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Managing Editor

A call for change

Nov 20, 20023 mins

RBOCs at UBS conference decry UNE-P, call for FCC to rework local competition policy

Want to make an RBOC mad? Whisper this to them: UNE-P.

At last week’s UBS Warburg Global Telecommunications Conference in New York, some RBOC CEOs bemoaned the Federal Communications Commission’s current unbundled network element-platform (UNE-P) rules as harmful to their businesses by forcing them to resell pieces of their local networks to competitors at below cost.

They say UNE-P, as currently applied, will not allow them to afford to invest in new services, such as bundled packages of voice and data applications, and offer them at competitive prices. But as IDG New Service’s Marc Ferranti reported in The Edge last week, the CEOs expect the FCC to alter these and other rules over the next few months.

The FCC has to strike a delicate balance here. Competitive local exchange carriers (CLEC) need UNE-P to enable them to tap regional Bell operating company facilities to offer local services along with the long-distance and data services they have already been providing. And the RBOCs need to open up their local loops to competition, as decreed in the 1996 Telecommunication Act, in order to get into the long-distance market.

But UNE-P has a broader impact on the telecom industry and the economy. The economy is in the tank right now due in large part to sharply reduced capital spending by service providers. SBC Chairman and CEO Ed Whitacre said at last week’s conference that UNE-P is one factor that’s helping to dissuade SBC and other RBOCs from spending on new equipment.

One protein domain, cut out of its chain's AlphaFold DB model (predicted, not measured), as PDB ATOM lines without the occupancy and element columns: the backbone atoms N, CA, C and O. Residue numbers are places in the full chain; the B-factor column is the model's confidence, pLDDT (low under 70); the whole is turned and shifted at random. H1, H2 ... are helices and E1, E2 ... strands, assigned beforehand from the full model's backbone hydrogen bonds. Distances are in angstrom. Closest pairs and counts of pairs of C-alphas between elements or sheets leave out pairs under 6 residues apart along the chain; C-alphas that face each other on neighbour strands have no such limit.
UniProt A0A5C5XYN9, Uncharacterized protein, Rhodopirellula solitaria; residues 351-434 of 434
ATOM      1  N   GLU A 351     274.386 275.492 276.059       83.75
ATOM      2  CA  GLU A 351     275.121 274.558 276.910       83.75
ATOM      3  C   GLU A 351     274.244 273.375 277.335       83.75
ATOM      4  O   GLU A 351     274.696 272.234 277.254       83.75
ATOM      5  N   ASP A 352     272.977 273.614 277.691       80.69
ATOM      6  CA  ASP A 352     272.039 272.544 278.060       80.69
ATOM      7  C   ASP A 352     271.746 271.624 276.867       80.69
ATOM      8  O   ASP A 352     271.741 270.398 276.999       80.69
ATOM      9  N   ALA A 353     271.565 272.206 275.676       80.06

And Verizon CEO Ivan Seidenberg suggested CLECs are actually abusing the UNE-P ruling by using it not to reach a broad range of subscribers, but to skim only the cream-of-the-crop from the RBOC base.

Seidenberg described UNE-P as a “maddening, destructive policy” that will “destroy those who use it anyway” because UNE-P carriers will be unable to control their margins by relying on the facilities of embittered wholesalers. UNE-P will also stunt the growth of the telecom industry and limit user choice, Seidenberg said.

But UNE-P practitioner AT&T says the benefits of the ruling are clear, Ferranti reports. Certain states have seen competition increase and prices go down, according to David Dorman, AT&T chairman and CEO-elect.

In Michigan, AT&T gained 6.5% market share in a five-month period, forcing incumbent SBC to lower prices, Dorman said. In California, SBC preemptively lowered rates right before AT&T came into the market with UNE-P-based offerings, he said.

So exactly how the FCC may alter UNE-P is open to question. The consensus at the UBS conference was that the FCC is likely to lift some, though certainly not all, of the UNE-P requirements.

But because UNE-P has put downward pressure on prices in areas where CLECs have used it to compete, it might be politically difficult for the FCC to justify dramatic changes, according to UBS analysts.

“The Bells have pinned their hopes on the FCC, which in our view will find it difficult to dramatically curtail UNE-P (i.e., raise residential rates for 6.1 million households) given the scandals that have plagued the telecommunications industry,” according to one UBS report circulated at the conference.

The FCC expects to complete its triennial review of UNE-P and issue an order in the first few months of 2003.

Managing Editor

Jim Duffy has been covering technology for over 28 years, 23 at Network World. He covers enterprise networking infrastructure, including routers and switches. He also writes The Cisco Connection blog and can be reached on Twitter @Jim_Duffy and at

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